Daily Prompt: Our House
What are the earliest memories of the place you lived in as a child? Describe your house. What did it look like? How did it smell? What did it sound like? Was it quiet like a library, or full of the noise of life? Tell us all about it, in as much detail as you can recall.
Yeah, it was old fashioned. Yeah, it was sappy. It seemed like the right thing to do, at the time. I carried her across the threshold. She let out a little yelp when I swept her up but, she put her arms around my neck and went with it. I set her down and closed my eyes. I tried to capture the vibrations of the house. To see if this was a mistake or not – I got nothing. It was still.
I had mixed emotions about bringing her here. The family homestead, as it were. But, I decided that it was inanimate, whatever happened here before was done. From the moment I carried her in the door it would be our house. There were skeletons in the closets, for sure but, they would turn to dust over time. We could sweep them out. Make our own memories. Make it our home, not just our house.
I hadn’t been here for six years. When my parents were killed, I closed the house up. I ran away and went to sea. I hired a local property management company to take care of the routine maintenance and look in from time to time. I had called them a month ago. Let them know that I was coming back. Asked them to turn on the utilities and have the place cleaned. They had done a good job.
Anne and I settled in. She assumed the responsibilities of redecorating. I encouraged her. It started slowly, I didn’t recognize the signs. Little things began happening. Doors would slam in the back of the house. The garage door would open or shut on its own. I chalked these things up to a draft and a neighbor with an identical code on their opener. I should have known better. I was blind. I couldn’t see the beginnings. More likely I didn’t want to see them. Because, things escalated fast and I continued to search for rational explanations where there were none.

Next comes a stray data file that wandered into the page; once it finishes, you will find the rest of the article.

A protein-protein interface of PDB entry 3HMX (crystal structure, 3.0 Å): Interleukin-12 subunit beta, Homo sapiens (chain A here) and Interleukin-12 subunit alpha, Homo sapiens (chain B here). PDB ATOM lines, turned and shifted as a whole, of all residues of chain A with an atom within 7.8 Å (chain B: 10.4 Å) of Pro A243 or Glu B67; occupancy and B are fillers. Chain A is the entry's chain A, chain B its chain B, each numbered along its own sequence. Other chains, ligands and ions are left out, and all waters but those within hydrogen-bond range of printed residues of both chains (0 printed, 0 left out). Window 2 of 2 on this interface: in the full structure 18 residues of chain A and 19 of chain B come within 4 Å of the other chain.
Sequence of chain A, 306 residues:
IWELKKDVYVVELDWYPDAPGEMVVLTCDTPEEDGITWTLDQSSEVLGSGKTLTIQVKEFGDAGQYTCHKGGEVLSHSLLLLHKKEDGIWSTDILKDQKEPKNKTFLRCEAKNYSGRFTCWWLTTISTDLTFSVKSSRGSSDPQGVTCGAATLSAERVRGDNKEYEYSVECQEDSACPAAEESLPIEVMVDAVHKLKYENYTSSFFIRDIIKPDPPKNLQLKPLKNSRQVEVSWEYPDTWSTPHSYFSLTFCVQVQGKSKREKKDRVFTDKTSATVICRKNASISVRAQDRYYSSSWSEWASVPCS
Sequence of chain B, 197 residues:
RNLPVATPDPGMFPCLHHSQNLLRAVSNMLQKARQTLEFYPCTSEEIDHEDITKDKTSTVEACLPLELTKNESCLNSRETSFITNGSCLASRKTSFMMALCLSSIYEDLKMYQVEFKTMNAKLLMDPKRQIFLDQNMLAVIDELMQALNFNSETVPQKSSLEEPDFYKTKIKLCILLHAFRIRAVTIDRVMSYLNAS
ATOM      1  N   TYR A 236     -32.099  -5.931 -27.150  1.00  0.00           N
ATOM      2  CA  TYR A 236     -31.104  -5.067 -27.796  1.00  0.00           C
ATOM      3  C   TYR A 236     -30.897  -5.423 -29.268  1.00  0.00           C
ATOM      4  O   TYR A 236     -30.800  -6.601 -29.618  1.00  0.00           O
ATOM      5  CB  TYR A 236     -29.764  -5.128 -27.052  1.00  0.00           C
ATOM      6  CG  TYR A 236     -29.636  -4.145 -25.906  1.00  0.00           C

We should have run away that afternoon in May. When I came home and found Anne slumped in front of the TV, the volume blasting, the carpet soaked, and an empty vodka bottle on the floor. Anne was not a drinker and she could not explain what had happened. She had no memories of that day at all.
Soon, I started seeing things; people, spirits? I would catch their motion in my periphery but when I turned my head, there was nothing, there was no one. Snippets of conversations would float into the bedroom from the front of the house, rousting me from my sleep. I would touch Anne, ensure she was sleeping next to me, and rise to investigate. As soon as my feet touched the floor silence would immediately descend onto the house again.
Tonight was the last straw. Anne and I had set down to dinner in the kitchen. Pork chops and roasted vegetables. The crash from the front room sounded bad. Sounded like a freight train. I went to look, Anne was right behind me. The room had been tossed. Tables and chairs were thrown across the room. Books and papers were strewn all over. A viscous liquid was running down the walls. I turned and looked at Anne. She was frozen, mouth agape. “Let’s go” I spun her and we ran to the back door. We got away – a motor court on the other side of town. Anne wants an explanation. I can’t tell her. I can never tell her.
In the morning I will go back to the house and torch it. Sorry Mom, you can’t let go. I have to take it from you; and this is the only way I know how. Anne and I will leave, you will never find us.